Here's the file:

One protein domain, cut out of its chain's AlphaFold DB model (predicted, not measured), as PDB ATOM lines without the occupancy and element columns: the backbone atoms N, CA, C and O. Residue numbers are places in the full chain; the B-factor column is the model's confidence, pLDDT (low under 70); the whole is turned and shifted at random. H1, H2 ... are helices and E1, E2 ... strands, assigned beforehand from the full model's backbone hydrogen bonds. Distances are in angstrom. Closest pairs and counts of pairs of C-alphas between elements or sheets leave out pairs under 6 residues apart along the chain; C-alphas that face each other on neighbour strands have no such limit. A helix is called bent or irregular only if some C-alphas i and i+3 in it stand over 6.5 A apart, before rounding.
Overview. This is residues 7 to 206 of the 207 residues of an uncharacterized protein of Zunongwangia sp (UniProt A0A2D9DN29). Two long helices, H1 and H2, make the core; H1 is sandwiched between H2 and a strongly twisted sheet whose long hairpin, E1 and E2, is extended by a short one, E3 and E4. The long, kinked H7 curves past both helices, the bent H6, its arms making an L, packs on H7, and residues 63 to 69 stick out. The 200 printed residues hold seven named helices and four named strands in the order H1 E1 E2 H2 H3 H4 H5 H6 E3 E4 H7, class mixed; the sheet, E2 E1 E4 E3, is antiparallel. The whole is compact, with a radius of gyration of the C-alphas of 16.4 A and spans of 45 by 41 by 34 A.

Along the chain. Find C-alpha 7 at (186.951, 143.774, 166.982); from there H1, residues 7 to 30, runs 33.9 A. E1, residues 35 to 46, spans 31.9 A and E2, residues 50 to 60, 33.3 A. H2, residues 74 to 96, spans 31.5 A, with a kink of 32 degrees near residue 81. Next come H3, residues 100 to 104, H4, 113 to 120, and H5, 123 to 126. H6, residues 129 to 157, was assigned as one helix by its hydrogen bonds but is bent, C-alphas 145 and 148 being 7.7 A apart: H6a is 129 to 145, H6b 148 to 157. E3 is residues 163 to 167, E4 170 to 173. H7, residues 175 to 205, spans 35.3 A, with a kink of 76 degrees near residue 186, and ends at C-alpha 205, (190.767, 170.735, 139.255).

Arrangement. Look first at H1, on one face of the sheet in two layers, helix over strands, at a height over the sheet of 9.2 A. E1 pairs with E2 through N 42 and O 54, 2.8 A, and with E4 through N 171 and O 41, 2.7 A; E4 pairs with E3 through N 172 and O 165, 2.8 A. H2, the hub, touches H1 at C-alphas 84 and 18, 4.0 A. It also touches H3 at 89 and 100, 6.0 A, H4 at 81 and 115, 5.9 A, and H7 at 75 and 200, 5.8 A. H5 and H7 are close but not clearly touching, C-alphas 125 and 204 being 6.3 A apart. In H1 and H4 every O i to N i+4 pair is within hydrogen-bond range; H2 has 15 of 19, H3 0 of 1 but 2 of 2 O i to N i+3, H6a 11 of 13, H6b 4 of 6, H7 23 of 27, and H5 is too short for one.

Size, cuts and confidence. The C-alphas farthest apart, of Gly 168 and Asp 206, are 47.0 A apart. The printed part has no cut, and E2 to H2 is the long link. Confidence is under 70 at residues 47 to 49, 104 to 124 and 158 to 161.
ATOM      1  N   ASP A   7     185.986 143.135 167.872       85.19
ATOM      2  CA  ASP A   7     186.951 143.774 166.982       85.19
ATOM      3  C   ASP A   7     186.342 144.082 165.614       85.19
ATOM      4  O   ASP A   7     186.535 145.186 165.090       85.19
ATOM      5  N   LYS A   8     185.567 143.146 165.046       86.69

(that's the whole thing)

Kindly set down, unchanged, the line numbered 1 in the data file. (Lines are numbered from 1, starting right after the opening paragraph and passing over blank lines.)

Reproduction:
Overview. This is residues 7 to 206 of the 207 residues of an uncharacterized protein of Zunongwangia sp (UniProt A0A2D9DN29). Two long helices, H1 and H2, make the core; H1 is sandwiched between H2 and a strongly twisted sheet whose long hairpin, E1 and E2, is extended by a short one, E3 and E4. The long, kinked H7 curves past both helices, the bent H6, its arms making an L, packs on H7, and residues 63 to 69 stick out. The 200 printed residues hold seven named helices and four named strands in the order H1 E1 E2 H2 H3 H4 H5 H6 E3 E4 H7, class mixed; the sheet, E2 E1 E4 E3, is antiparallel. The whole is compact, with a radius of gyration of the C-alphas of 16.4 A and spans of 45 by 41 by 34 A.